University Challenged

Posted: 8th February 2011 by Get No Happy in Angry Rants, Politics
Tags: ,

China announced today that it will demand all ISPs operating in the country hand over all search data collected on their customers. In addition the party chairman announced from now on the various security and police services could intercept and analyze all electronic traffic of their citizens without warrant and with very little cause. Oh wait they didn’t, it was the Labour (and Tory) party last year.

Why begin with this? Well, party because it suggest that, to many, (The Labour Party, the press, activists and students) the distinction between a freedom-stomping edict by a tyrannical government and a tedious announcement by a liberal democracy is whether the reason for it concerns a city square massacre or protecting Simon Cowell’s royalty payments. So I think this is worth noting for it’s own sake.


Your unauthorised access of copyrighted material
has been reported to the police

Also, it must be remembered that when the bill was announced (then later passed) there were no mass protests or marches or inconsequential minor assaults on royalty to herald its arrival. Thus, as someone who emailed, wrote and drunkenly ranted about the DEB to anyone who would listen (and gained a nice collection of MP letters in the process), I’m a little bitter the mighty cadre of students who bravely cut class earlier this year didn’t really care about one of the biggest assaults on personal liberty ever seen, orchestrated by th Dark Lord himself at the behest of an unpopular and morally bankrupt party who knew their days were numbered. However threaten to make them (Us I suppose) pay for something (eventually, if it’s useful) then suddenly it’s to the barricades before you can say October Revolution.

Suppose this really is why I’ve avoided commenting on the Coalition’s approach to higher education: Not because I agree, I don’t, but the fuss was excessive, especially when the alternatives were either a smaller HE system (but that’s unfair!!!!) or a graduate tax – ya know, paying an extra tax when your income goes over a certain threshold, but forever. Now however the Death Star of social engineering has once again entered the orbit over the higher education base on Yavin 4. Labour spent most of their 13 years in office (THIRTEEN YEARS remember) trying to turn universities into social cement mixers, but I was really hoping their departure would be the end of it. Alas not


Yes, lay the foundations for a devalued HE system,
but make sure it’s spread equally… *Satire*

Now, this is not to say the top universities don’t have a role to play. For instance should it be shown that while, say 90% of top A-Level students from non-state schools apply to Oxbridge, but only 10% of top State pupils apply, then this could be seen as a legitimate issue that universities should deal with. Clearly they either don’t advertise to those schools enough or state students are intimated by stereotypes of student life at such institutions. However, State student not having the grades to get into the top universities is a very different problem that is nothing to do with these institutions. This is like blaming the estuary bridge for the detritus floating beneath it. It’s one thing to suggest lack of access and inequality is due to nepotism or snobbery, but its quite another to suggest that simply having high entrance requirements is a sin universities need to be purified of.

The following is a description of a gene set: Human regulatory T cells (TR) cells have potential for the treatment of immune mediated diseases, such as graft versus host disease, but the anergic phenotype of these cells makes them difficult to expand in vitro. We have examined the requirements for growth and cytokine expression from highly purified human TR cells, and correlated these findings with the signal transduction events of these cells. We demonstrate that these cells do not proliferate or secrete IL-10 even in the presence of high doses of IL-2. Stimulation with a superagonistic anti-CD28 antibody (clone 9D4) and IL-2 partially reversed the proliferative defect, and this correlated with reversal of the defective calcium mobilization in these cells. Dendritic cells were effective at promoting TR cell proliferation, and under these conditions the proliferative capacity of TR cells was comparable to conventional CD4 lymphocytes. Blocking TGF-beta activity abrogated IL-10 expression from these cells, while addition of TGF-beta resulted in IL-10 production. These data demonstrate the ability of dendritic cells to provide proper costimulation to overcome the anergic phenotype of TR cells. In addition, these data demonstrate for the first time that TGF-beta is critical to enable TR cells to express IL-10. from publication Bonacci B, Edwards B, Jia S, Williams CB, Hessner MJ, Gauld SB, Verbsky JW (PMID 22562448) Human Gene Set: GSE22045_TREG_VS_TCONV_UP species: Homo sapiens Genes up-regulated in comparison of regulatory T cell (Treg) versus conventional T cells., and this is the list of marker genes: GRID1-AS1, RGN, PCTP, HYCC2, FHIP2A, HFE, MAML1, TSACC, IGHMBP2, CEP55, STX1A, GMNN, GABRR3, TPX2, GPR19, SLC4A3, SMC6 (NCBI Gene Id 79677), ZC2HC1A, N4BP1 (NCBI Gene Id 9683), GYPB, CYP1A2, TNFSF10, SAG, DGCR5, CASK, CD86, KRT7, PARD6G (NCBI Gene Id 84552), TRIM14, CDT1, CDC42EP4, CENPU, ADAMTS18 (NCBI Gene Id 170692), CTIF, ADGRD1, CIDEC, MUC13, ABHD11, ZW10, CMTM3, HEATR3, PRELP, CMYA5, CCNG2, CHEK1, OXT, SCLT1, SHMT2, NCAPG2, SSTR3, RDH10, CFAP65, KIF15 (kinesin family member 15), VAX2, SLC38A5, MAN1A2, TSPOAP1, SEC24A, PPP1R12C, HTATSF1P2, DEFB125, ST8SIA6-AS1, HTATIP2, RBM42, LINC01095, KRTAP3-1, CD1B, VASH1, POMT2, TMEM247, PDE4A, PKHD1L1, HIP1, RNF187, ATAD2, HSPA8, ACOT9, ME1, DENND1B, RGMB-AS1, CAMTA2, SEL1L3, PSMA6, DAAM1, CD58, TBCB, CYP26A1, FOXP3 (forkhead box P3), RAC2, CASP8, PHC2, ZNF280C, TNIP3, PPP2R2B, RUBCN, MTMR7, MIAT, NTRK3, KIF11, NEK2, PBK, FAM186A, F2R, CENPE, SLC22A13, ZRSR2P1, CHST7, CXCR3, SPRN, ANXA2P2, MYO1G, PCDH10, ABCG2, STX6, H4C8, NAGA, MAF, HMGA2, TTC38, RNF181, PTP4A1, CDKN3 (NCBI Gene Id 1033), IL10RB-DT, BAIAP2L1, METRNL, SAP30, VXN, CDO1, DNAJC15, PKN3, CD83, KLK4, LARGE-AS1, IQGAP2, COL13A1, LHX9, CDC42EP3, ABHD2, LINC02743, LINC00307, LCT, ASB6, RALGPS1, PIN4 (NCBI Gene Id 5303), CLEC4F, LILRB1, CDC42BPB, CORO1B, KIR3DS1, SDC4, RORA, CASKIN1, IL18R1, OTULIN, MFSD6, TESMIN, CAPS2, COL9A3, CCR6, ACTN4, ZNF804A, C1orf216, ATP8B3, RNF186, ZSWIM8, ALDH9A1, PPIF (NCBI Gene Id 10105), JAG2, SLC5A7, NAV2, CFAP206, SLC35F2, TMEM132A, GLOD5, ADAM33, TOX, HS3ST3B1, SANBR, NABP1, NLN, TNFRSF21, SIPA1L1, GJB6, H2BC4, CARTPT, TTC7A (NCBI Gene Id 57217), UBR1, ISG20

Universities are at the end of the chain, not the beginning. The problem isn’t unequal access, it’s unequal primary and secondary education, unequal parenting and social norms. Attacking only the final & terminal stage of an illness is not the way to cure or prevent it in the first place. To shamelessly misquote myself Kicking open the gate of Rome to the barbarian hordes didn’t mean they could build aqueducts. Demanding lower standards while wielding the financial-penalty axe to affect a ideologically desire socio-economic mix doesn’t alter the circumstances that generated the perceived inequality. But I suppose forcing some faux-egalitarianism on ‘elitist’ institutions is much easier and more crowd pleasing than attributing failure to people rather than a faceless ivory tower, and not to mention a gentle sop to those appalled by Lib Dem support for the tuition fee increase.


The financial-penalty axe takes on social injustice

Everyone should have an equality of opportunity when in comes to entering higher education. This means admittance being influenced by nothing more than the grades required. The variables that affect these grades are the responsibility of many people: The state, the local authority, the local community, the parents and yes, the student, but not the universities themselves.

I suppose what hurts the most is this comes after I made an impassioned plea in Mr Clegg’s defense. The betrayal!

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